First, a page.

The Foundation, a 3D printed titanium anterior lumbar interbody (ALIF) device, features an open-pore architecture due to the company’s proprietary Mimetic Metal technology. Mimicking the features of natural bone, the device — as well as others in the Foundation family — has a low modulus.
“The Foundation 3D ALIF demonstrates our increasing capabilities with 3D printing titanium alloy,” said CoreLink CEO Jay Bartling. “We’re proud to have the largest ALIF cage footprint on the market, which will allow surgeons to maximize endplate contact area and hold up to 8cc’s of graft.”
Good news for fans of both metals and ceramics as the Nebraska Department of Economic Development has awarded an Academic R&D grant to Omaha-based Tethon 3D, in partnership with the University of Nebraska, to design and produce a new ceramic/metal 3D printer.
The grant will fund a project for what Tethon 3D says is to be the first commercially available ceramic and metal-focused desktop DLP 3D printer. “A Novel DLP 3D Printer Optimized for Ceramics and Metals,” the collaborative project, will also serve to launch a new hardware line for Tethon 3D, which currently offers SLA, DLP, and binder jetting in its portfolio.
“While there are more than a dozen SLA and DLP 3D printers that work well and are compatible with our UV curable ceramic and metal materials, they are all designed for plastic polymers. By optimizing a DLP printer for ceramics and metals and formulating our materials specifically for this enhanced printer, the industry can produce stronger and higher resolution ceramic and metal 3D printed parts with the convenience and lower expenses of desktop DLP technology,” said Tethon 3D CEO Karen Linder.
“Our printer will create new opportunities for designers to develop complex ceramic and metal components and will enable higher volume manufacturing of 3D printed ceramics and metals. We are passionate about creating new markets, fabricating designs that were previously impossible and disrupting existing manufacturing approaches.”
3Dcopysystems, based in Graz, Austria, is bringing a fashionable approach to 3D scanning with its US market entry. With its 64-DSLR-camera array in the BIG ALICE system, up to six people can be fully scanned, head to toe, in 3D — and the setup proved to be a hit at the June 14 FIT Annual Awards Gala, where designers and models gathered at NYC’s Fashion Institute of Technology.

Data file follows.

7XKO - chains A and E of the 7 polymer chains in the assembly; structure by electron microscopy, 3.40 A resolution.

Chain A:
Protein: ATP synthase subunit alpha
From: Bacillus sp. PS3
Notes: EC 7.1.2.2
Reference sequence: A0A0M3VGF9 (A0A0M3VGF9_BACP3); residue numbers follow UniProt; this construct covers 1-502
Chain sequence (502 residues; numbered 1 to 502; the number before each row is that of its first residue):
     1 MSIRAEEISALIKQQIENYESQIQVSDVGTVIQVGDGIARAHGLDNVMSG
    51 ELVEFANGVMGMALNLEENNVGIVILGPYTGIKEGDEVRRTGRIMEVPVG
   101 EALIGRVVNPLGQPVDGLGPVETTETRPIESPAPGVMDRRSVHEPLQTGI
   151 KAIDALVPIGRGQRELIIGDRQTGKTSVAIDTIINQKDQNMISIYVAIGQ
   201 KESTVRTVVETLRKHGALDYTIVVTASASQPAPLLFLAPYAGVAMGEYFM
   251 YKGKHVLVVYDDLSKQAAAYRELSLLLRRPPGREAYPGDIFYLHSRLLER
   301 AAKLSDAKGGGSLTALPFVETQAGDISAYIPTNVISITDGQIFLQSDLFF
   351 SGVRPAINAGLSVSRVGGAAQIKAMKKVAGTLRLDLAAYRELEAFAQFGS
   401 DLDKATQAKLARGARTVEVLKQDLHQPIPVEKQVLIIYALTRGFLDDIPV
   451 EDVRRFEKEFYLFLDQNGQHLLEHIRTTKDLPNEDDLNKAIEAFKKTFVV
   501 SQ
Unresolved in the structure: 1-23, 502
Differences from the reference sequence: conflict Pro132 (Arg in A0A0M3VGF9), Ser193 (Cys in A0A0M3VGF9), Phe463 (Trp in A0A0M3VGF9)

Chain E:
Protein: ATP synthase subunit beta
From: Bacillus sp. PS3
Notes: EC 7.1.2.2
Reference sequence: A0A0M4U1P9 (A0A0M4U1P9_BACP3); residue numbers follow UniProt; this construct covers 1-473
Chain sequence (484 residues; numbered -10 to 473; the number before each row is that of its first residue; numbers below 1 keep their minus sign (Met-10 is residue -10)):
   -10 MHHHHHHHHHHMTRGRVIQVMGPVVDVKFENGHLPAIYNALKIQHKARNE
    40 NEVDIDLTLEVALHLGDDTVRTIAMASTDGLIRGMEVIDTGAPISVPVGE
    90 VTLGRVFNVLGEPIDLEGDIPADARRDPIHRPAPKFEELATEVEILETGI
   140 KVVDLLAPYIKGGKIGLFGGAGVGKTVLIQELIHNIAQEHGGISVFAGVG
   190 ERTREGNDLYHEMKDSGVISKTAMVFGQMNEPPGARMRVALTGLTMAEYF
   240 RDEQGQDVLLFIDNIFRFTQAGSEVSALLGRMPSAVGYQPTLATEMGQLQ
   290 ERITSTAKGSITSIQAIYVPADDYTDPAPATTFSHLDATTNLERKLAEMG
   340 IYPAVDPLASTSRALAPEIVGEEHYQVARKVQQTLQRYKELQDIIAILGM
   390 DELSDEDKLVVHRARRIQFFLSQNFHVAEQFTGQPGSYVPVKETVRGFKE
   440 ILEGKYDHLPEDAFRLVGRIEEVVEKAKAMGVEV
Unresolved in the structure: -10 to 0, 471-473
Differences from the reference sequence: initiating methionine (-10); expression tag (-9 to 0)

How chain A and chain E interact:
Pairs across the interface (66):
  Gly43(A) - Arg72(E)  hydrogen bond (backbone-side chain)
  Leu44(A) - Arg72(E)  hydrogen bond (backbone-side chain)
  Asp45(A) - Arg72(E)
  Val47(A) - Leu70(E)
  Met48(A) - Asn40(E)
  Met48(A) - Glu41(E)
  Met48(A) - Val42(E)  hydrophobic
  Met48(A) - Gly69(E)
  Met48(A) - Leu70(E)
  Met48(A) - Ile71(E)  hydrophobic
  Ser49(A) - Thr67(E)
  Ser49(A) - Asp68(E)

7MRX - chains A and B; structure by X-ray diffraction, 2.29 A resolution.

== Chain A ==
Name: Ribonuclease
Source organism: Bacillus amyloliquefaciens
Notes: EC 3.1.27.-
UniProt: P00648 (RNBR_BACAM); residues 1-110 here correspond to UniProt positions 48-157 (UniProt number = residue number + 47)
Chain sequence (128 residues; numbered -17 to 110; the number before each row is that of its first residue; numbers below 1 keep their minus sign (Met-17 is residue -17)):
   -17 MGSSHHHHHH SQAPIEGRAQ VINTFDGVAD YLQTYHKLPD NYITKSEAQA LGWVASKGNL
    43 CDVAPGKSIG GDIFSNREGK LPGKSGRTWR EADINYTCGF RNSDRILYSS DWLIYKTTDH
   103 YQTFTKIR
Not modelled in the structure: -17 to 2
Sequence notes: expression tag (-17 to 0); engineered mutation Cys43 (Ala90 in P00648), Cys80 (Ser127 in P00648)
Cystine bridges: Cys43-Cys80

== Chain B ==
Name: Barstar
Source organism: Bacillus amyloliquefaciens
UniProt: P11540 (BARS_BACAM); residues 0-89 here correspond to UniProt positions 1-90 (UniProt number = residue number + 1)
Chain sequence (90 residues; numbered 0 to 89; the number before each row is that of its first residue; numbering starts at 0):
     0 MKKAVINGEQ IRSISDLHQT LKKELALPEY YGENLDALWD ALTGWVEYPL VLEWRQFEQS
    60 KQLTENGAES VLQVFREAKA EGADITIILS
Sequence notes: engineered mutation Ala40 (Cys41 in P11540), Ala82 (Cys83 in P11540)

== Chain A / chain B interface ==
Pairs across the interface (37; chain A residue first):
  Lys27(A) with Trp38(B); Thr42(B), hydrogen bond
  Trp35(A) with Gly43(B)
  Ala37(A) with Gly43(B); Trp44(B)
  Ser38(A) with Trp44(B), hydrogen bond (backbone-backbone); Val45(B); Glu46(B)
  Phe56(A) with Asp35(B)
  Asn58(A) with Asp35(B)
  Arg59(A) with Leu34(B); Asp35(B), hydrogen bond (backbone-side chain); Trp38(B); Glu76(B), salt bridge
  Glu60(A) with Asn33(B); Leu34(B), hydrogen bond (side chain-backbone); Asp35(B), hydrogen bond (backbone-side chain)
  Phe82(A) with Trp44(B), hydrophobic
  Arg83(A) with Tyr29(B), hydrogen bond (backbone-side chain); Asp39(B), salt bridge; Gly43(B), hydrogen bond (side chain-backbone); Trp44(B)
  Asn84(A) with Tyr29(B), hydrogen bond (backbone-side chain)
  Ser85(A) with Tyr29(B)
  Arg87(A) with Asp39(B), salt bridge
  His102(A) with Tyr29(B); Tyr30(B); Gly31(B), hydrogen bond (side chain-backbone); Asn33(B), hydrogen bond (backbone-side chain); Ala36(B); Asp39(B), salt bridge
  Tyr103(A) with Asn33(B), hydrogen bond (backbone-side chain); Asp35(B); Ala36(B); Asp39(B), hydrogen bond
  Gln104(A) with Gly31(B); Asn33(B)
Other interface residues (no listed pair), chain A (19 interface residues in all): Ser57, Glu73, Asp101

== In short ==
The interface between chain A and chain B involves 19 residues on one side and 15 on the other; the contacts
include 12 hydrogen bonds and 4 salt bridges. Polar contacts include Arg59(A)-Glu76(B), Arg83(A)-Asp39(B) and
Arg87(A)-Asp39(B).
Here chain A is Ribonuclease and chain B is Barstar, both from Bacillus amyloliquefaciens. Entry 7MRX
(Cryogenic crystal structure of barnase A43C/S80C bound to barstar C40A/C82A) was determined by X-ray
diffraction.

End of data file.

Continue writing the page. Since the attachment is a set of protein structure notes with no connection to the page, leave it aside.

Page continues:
Full body 3D scanning can come into play for fashion by providing a full digital model of individual bodies, enabling designers to customize clothes for the perfect fit. 3Dcopysystems notes that its ALICE setup — both BIG ALICE and her little sister, the fittingly named LITTLE ALICE — produces a 3D model of each occupant accurate to 1mm or less, as well as a high-resolution texture map. The company notes that data is also compatible for use in 3D printing and in producing body measurements. 3Dcopysystems is additionally studying movement, with plans to move next into 4D scanning.
“The extraordinary quality of our high-resolution 3D scans and the associated texture surprised and inspired the fashion experts at FIT and introduced them to new possibilities for the individualization of fashion products. In the medium term it could revolutionize personalized textile production and the online shopping experience. Partnerships with shopping centers and fashion shows are in the cards, and a few international US companies have expressed their interest in cooperating with us. We are proud to announce that our US business will be led by our distributor, Barton Hetrick from Looking Glass Arts,” said 3Dcopysystems Managing Director Christof Kirschner.
As manufacturing continues to digitize, 3D printing is enabling major changes to the shape of the global supply chain. RSA Global has announced a new exclusive strategic partnership with Immensa Technology Labs. Both companies are headquartered in the UAE and together seek to develop digital inventory and virtual warehouse solutions, enabling on-demand inventory production capability.
Noting that logistics companies such as UPS and FedEx have already begun to integrate additive manufacturing into their businesses, Immensa CEO Fahmi Al Shawwa lauded RSA Global for joining “this technological evolution… which will provide impressive added value by freeing up cash and reducing shipping and storage costs through a virtually managed inventory.”
TWI, together with a variety of project partners, is working through the Innovate UK-supported three-year Open Architecture Additive Manufacturing (OAAM) project to develop three new DED technologies to scale additive manufacturing capabilities up for aerospace applications in the UK.
The new platforms to be developed through OAAM include arc-wire / laser-wire; electron beam wire; and laser-powder / laser-wire additive manufacturing. TWI notes that the systems, unique in execution, will work toward common needs laid out as:
• Scalable architecture solutions, with common CAD/CAM control interfacing.
• Integrated process steps (NDT, Machining, Inspection, Cold-work etc.) as necessary for optimum implementation to aerospace requirements.
• Ability to manufacture aerospace components using AM to TRL 6 or MCRL 4/5.
License: The text of "3D Printing Industry Report – Week 33 / 2018" by All3DP is licensed under a Creative Commons Attribution 4.0 International License.